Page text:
Learning about ideaphoria was an ‘aha’ moment — a recognition that yes, this is me — so the term instantly resonated with me and has been a part of my personal identity ever since. Even though the term was coined at least 70 years ago (Johnson O’Connor wrote a book about it back in 1945), it still feels new and forward-looking to me.

That’s partly because ideaphoria is like having your own personal fountain of youth — a never-ending stream of ideas that seems to gush forth eternally.  This is both a blessing and a curse, of course; having a “constant onslaught of new ideas” does indeed often create a “euphoric state” of creation, but it also makes it damn hard to sleep at times — like this morning for instance when I’ve been up since 4am because those ideas just wouldn’t shut up.

If you have this happy affliction, how to manage it?  Some of us carry around idea journals like the one in the picture above, and we fill them with notes and diagrams and other scribbles. The one I’m currently using is a book published by colleague and creativity maven Kathy Kegley, and it’s been well used, as its dog ears attest. I’d be curious to hear how others handle the process — although at the moment I’m too occupied with other ideas to focus on it.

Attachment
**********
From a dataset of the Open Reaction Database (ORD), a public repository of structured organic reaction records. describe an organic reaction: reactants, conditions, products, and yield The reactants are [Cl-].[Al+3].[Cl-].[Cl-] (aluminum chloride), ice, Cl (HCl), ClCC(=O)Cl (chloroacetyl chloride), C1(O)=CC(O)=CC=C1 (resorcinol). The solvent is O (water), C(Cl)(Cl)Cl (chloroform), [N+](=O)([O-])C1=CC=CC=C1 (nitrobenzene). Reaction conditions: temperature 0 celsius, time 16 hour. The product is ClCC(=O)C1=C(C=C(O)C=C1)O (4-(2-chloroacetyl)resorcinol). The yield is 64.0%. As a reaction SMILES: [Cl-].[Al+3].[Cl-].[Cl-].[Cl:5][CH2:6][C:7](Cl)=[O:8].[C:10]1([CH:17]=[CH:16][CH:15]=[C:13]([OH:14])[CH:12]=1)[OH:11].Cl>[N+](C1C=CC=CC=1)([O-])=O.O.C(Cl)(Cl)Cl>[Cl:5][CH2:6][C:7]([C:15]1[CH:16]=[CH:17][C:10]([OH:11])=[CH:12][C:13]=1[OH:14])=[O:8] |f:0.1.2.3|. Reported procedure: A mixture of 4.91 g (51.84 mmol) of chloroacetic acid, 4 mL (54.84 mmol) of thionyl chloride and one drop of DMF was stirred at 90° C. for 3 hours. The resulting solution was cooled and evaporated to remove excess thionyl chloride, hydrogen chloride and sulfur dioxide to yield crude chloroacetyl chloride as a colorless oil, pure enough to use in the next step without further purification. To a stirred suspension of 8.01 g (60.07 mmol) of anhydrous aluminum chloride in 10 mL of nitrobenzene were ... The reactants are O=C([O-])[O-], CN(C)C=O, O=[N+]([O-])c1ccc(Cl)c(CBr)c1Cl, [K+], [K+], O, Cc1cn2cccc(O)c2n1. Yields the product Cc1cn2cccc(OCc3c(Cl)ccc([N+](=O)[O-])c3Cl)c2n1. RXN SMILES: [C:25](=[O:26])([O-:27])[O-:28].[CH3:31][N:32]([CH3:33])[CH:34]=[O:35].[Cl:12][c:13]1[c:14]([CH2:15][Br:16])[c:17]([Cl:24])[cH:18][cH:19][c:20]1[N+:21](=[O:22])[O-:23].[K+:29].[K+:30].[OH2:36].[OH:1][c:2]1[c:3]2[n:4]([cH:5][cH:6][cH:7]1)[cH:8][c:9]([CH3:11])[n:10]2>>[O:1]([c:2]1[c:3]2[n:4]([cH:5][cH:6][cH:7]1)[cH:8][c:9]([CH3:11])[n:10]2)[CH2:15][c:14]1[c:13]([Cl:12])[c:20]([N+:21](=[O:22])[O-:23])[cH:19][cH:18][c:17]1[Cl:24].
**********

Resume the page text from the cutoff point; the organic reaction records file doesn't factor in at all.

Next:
The whole notion that the ideas in one’s mind are out of control is a bit curious really — it is happening in my mind, after all, so aren’t I the one in charge here?  In practice, I’d say yes and no — sometimes the onslaught of ideas is so torrential that it takes a lot of effort to shut them off (or at least out). This morning, for instance, I found myself thinking that the ideas were like noisy neighbors in an apartment building: you can go over and tell them to tone it down, but that doesn’t mean they actually will.  Some mornings I eventually make it back to sleep (although this morning wasn’t one of them).

I also wonder if having ideaphoria is like having tinnitus (which in turn makes me wonder if there’s a connection between the two? more ideas again): there are certainly many moments where I don’t hear my tinnitus, I lose awareness of it, and I start to wonder if it’s gone; but when it gets quiet, it’s always there — which is true of both the noise of tinnitus and the flow of ideas.